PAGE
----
5 Cleaning Supplies a Microbiologist Always Has On Hand
There’s no shortage of cleaning products on the market, from green cleaners that won’t harm the environment to chemical-based products that claim to wipe out all germs in a single spray. It’s admittedly overwhelming to decide which products to fork over money for. But the answer isn’t objective—how you clean will vary based on your goals.
If you’re interested in most effectively disinfecting your home, then look no further than a microbiology textbook. By understanding where germs are most likely to lurk, which ones are actually likely to impose a risk, and, finally, how to prevent contamination, you’ll be well on your way to a truly spick-and-span household.
So, according to science, exactly which products are most effective in preventing the spread of harmful bacteria and viruses? We talked with Sally Bloomfield, Honorary Professor, London School of Hygiene and Tropical Medicine and hygiene consultant with the International Scientific Forum on Home Hygiene, about which cleaning products she always has on hand.
Here are a few items to consider for your own arsenal:
Liquid hand soap
Since bar soap can spread infections from one person to another, always opt for a liquid soap instead. Bloomfield recommends using clean running water to thoroughly wash your hands, then drying. While hand sanitizer isn’t always ideal for germ killing, you can use an alcohol-based hand sanitizer while you’re out and about—just make sure to wash with liquid soap when you get home.
A clean hand towel
Same principle here: When you’re drying your just-washed hands on a hand towel someone else has already used, you’re exposing yourself to microbes that could potentially make you sick—some viruses and bacteria can live on fabric for eight to 12 hours. After washing your hands, it’s always best to use a fresh towel—even if yours looks clean.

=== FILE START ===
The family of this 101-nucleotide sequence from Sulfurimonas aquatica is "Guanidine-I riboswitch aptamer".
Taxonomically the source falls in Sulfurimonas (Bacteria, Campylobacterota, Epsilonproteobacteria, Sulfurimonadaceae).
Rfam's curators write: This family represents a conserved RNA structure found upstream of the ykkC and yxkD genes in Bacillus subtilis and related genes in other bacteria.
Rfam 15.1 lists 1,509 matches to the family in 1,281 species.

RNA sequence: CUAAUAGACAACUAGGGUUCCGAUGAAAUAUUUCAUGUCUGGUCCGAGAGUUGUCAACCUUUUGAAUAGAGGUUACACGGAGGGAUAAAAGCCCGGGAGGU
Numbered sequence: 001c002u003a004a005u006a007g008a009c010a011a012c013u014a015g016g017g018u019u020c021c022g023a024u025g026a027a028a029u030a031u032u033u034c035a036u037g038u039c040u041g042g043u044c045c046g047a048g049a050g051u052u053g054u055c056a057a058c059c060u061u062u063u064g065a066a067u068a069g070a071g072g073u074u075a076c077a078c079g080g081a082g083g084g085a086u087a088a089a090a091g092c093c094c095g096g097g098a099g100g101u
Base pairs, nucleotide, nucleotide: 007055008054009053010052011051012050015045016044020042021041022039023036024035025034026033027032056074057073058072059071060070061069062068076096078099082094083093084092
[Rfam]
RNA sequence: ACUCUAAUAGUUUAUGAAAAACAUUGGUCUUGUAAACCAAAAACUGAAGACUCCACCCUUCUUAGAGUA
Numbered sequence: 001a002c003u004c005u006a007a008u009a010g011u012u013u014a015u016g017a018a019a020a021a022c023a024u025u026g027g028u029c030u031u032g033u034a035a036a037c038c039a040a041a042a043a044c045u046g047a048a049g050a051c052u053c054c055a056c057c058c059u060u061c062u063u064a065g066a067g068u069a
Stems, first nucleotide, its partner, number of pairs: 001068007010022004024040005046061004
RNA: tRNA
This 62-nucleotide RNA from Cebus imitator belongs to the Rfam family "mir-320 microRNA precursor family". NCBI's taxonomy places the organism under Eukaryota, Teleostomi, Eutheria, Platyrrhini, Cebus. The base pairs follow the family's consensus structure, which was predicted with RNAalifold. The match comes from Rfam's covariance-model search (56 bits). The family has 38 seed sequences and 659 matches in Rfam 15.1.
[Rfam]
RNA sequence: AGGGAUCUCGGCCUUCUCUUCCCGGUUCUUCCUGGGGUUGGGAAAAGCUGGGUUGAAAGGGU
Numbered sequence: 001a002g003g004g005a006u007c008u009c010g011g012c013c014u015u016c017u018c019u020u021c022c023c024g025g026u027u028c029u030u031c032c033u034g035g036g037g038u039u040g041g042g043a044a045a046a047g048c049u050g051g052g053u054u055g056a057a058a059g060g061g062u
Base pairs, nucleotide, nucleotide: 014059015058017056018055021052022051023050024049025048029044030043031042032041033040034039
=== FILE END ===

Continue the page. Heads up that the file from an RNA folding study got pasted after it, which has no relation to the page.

Antibacterial spray or wipes
For food contact surfaces like counters, dishes, and flatware, Bloomfield washes with an antimicrobial detergent and then rinses thoroughly with clean water. For large surfaces like counters or tables that can’t easily be rinsed, she recommends cleaning with a detergent of your choice, then disinfecting with a bleach-based antibacterial spray or disinfecting wipes, like Lysol or Clorox.
Related: This Microbiologist Says We’re All Using Clorox Wipes Wrong
Disposable cleaning cloths
Your traditional microfiber cloth is fine for most everyday messes. But if your main goal is to prevent spreading germs when you clean the more high-risk areas in your home (or during high-risk times like flu season), Bloomfield says it’s always best to use a disposable option—ideally inexpensive, disposable, biodegradable cloths, like paper towels. “This is because when you clean a surface, the microbes go onto the cloth and then spread to the next surface you wipe,” she says.
Related: I Tried It: Goodbye Gross Disposables, Hello Silicone Sponge
A good bathroom cleaner
High-moisture areas are notorious for fungi like mold and mildew, both of which can contribute to health problems like skin irritation or breathing problems. To keep mold growth at bay—not to mention protect your body—Bloomfield won’t go long without using products that keep commonly damp surfaces, like bathroom tiles or showers, clean.